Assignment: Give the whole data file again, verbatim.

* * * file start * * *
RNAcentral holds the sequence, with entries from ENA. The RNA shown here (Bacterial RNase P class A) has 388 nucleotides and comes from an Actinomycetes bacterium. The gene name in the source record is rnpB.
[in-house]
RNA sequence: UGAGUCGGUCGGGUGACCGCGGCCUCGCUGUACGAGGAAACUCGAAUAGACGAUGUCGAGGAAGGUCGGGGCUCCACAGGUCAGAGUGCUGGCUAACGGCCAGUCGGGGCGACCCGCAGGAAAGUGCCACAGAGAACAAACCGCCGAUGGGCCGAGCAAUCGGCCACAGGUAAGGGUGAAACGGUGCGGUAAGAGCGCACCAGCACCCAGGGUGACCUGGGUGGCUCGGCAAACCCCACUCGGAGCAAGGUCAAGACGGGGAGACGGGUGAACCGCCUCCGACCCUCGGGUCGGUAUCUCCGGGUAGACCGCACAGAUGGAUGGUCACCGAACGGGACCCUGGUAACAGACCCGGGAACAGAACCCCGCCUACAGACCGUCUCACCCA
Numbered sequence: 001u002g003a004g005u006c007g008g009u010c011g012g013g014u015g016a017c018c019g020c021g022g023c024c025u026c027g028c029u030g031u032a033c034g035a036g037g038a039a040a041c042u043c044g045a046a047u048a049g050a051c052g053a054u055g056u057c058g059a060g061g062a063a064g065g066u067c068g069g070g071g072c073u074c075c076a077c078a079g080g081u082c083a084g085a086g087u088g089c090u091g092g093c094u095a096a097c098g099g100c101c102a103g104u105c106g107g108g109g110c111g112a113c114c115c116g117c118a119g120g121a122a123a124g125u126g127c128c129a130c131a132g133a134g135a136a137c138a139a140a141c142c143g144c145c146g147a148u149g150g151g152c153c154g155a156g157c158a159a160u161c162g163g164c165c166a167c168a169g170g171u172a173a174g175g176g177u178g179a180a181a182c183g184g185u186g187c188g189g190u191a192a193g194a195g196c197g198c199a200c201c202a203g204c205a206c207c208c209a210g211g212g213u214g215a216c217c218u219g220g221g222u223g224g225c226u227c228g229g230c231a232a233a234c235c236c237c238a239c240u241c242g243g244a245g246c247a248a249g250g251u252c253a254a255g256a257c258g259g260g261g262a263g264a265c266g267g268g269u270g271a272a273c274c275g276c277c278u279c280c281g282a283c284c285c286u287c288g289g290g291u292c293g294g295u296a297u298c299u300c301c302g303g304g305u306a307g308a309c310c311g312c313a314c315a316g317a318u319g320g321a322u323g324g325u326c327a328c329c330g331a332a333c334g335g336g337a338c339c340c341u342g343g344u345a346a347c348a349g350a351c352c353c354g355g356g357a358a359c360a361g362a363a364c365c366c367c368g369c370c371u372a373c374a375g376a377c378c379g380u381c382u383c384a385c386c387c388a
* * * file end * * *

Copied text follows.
RNAcentral holds the sequence, with entries from ENA. The RNA shown here (Bacterial RNase P class A) has 388 nucleotides and comes from an Actinomycetes bacterium. The gene name in the source record is rnpB.
[in-house]
RNA sequence: UGAGUCGGUCGGGUGACCGCGGCCUCGCUGUACGAGGAAACUCGAAUAGACGAUGUCGAGGAAGGUCGGGGCUCCACAGGUCAGAGUGCUGGCUAACGGCCAGUCGGGGCGACCCGCAGGAAAGUGCCACAGAGAACAAACCGCCGAUGGGCCGAGCAAUCGGCCACAGGUAAGGGUGAAACGGUGCGGUAAGAGCGCACCAGCACCCAGGGUGACCUGGGUGGCUCGGCAAACCCCACUCGGAGCAAGGUCAAGACGGGGAGACGGGUGAACCGCCUCCGACCCUCGGGUCGGUAUCUCCGGGUAGACCGCACAGAUGGAUGGUCACCGAACGGGACCCUGGUAACAGACCCGGGAACAGAACCCCGCCUACAGACCGUCUCACCCA
Numbered sequence: 001u002g003a004g005u006c007g008g009u010c011g012g013g014u015g016a017c018c019g020c021g022g023c024c025u026c027g028c029u030g031u032a033c034g035a036g037g038a039a040a041c042u043c044g045a046a047u048a049g050a051c052g053a054u055g056u057c058g059a060g061g062a063a064g065g066u067c068g069g070g071g072c073u074c075c076a077c078a079g080g081u082c083a084g085a086g087u088g089c090u091g092g093c094u095a096a097c098g099g100c101c102a103g104u105c106g107g108g109g110c111g112a113c114c115c116g117c118a119g120g121a122a123a124g125u126g127c128c129a130c131a132g133a134g135a136a137c138a139a140a141c142c143g144c145c146g147a148u149g150g151g152c153c154g155a156g157c158a159a160u161c162g163g164c165c166a167c168a169g170g171u172a173a174g175g176g177u178g179a180a181a182c183g184g185u186g187c188g189g190u191a192a193g194a195g196c197g198c199a200c201c202a203g204c205a206c207c208c209a210g211g212g213u214g215a216c217c218u219g220g221g222u223g224g225c226u227c228g229g230c231a232a233a234c235c236c237c238a239c240u241c242g243g244a245g246c247a248a249g250g251u252c253a254a255g256a257c258g259g260g261g262a263g264a265c266g267g268g269u270g271a272a273c274c275g276c277c278u279c280c281g282a283c284c285c286u287c288g289g290g291u292c293g294g295u296a297u298c299u300c301c302g303g304g305u306a307g308a309c310c311g312c313a314c315a316g317a318u319g320g321a322u323g324g325u326c327a328c329c330g331a332a333c334g335g336g337a338c339c340c341u342g343g344u345a346a347c348a349g350a351c352c353c354g355g356g357a358a359c360a361g362a363a364c365c366c367c368g369c370c371u372a373c374a375g376a377c378c379g380u381c382u383c384a385c386c387c388a